International terrorism is recognized today as one of the gravest scourges facing mankind. Terrorism is not a new technique, and the view of many experts is that it may never be fully eradicated. What has made terrorism more lethal and widespread is the adoption of ‘suicide’ tactics, the availability of modern instruments, and global communications. The effectiveness of terrorism is often enlarged by the elements of theatre in it, magnified further by the reactions of targeted societies. The temptation to employ terrorist tactics is often derived from the comparative advantages that terrorism as a technique provides viz. the rapid spread of images, its immediate impact, and enabling communities that lie at the extreme edge of frustration to make their presence felt.

Admittedly, there is no one monolithic source of terrorism. The diversity of motivations becomes clear from an analysis of different geographical areas.

Undeniably, faith-based terrorism, which is sustained by strong external linkages and connectivity, is the defining global threat today. Intricate networking, connects vast numbers of radical Islamist terrorist groups, though any notion that Islam, the religion, is responsible needs to be categorically rejected.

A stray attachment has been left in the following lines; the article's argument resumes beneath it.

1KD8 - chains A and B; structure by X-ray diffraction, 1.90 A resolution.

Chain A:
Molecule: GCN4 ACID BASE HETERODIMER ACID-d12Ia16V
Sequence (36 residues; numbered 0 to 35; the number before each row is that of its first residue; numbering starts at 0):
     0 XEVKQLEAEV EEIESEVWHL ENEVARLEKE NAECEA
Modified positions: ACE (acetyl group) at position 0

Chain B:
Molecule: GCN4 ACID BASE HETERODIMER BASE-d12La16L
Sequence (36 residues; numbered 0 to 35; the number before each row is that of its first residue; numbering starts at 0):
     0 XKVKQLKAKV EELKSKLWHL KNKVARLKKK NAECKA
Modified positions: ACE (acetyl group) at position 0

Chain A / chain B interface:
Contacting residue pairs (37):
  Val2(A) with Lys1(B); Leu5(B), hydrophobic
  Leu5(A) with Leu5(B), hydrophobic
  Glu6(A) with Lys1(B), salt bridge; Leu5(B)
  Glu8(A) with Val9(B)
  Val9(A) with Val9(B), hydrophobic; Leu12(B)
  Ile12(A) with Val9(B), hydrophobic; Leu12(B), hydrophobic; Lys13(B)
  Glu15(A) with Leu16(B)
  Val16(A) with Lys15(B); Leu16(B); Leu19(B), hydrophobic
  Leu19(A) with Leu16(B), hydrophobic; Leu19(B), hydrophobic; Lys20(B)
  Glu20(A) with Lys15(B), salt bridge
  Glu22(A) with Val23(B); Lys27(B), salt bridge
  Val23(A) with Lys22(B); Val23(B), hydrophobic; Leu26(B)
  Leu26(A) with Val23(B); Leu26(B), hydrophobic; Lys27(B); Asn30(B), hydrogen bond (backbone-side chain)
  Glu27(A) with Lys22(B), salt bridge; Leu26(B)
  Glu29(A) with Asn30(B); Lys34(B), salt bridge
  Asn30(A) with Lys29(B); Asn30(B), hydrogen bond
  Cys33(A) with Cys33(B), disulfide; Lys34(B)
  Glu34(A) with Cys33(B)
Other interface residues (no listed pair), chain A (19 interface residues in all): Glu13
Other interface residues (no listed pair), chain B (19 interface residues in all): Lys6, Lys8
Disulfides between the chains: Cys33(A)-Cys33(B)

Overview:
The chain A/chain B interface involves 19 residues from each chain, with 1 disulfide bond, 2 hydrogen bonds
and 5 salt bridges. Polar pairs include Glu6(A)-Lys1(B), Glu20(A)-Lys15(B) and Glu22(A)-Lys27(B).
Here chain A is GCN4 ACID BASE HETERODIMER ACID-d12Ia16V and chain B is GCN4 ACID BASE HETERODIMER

World-wide, operations of terrorist groups reveal dangerous patterns. An entirely new breed of terrorists has emerged. Terrorist outfits today have a trans-national reach. New cells and new franchises are evolving. New support structures and financing mechanisms are being created. Passing of messages is becoming more sophisticated. Terrorist outfits are no longer tethered to geographical locations, or for that matter, even to political ideologies. Captured militants reveal that it has been possible to acculturate recruits coming from different climes, backgrounds, skills and countries. Such cross-cultural compatibility is paving the way for deadly attacks in unexpected locales in the future.